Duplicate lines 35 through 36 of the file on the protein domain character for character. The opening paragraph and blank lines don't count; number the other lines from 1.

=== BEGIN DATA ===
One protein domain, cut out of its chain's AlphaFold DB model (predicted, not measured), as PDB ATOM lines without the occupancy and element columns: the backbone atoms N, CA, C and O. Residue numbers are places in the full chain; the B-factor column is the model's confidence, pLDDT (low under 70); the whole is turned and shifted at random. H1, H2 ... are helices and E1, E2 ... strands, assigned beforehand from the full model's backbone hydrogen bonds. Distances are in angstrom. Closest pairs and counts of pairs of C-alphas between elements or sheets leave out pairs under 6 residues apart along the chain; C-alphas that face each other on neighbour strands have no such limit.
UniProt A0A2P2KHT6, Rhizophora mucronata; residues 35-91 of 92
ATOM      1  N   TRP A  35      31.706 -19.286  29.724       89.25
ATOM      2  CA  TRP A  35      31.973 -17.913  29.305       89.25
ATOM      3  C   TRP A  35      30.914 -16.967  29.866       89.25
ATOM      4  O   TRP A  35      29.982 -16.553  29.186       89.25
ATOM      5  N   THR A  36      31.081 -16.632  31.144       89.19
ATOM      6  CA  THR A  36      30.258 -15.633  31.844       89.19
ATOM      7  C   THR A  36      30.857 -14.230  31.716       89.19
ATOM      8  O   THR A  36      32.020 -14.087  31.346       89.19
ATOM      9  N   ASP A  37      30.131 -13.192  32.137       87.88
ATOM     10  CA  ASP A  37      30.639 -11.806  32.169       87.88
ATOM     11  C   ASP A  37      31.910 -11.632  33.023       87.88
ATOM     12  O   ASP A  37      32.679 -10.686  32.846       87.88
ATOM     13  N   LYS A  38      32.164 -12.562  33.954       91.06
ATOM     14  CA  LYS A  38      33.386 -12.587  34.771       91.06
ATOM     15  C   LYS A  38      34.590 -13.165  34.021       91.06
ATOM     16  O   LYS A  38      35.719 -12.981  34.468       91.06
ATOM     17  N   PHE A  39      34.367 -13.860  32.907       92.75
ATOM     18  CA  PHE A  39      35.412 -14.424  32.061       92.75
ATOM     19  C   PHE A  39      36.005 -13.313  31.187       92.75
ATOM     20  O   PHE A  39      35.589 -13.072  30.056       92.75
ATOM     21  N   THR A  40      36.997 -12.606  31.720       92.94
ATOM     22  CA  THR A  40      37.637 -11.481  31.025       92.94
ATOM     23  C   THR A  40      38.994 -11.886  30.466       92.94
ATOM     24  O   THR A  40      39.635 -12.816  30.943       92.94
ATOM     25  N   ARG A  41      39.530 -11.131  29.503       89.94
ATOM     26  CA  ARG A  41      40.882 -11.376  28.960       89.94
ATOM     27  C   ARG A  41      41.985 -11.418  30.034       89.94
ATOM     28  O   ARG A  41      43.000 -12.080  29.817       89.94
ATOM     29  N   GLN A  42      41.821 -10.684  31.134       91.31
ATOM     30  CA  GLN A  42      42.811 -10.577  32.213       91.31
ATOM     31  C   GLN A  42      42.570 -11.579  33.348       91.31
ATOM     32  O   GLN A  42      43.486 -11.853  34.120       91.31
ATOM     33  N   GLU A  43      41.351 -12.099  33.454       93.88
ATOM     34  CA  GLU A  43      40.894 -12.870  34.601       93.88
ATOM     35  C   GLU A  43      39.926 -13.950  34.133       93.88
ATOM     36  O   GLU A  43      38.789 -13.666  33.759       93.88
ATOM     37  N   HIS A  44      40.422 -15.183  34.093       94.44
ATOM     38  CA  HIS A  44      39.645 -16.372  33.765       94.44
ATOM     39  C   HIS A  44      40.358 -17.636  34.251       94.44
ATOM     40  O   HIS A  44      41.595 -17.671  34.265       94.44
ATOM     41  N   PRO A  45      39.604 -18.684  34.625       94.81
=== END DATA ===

ATOM     34  CA  GLU A  43      40.894 -12.870  34.601       93.88
ATOM     35  C   GLU A  43      39.926 -13.950  34.133       93.88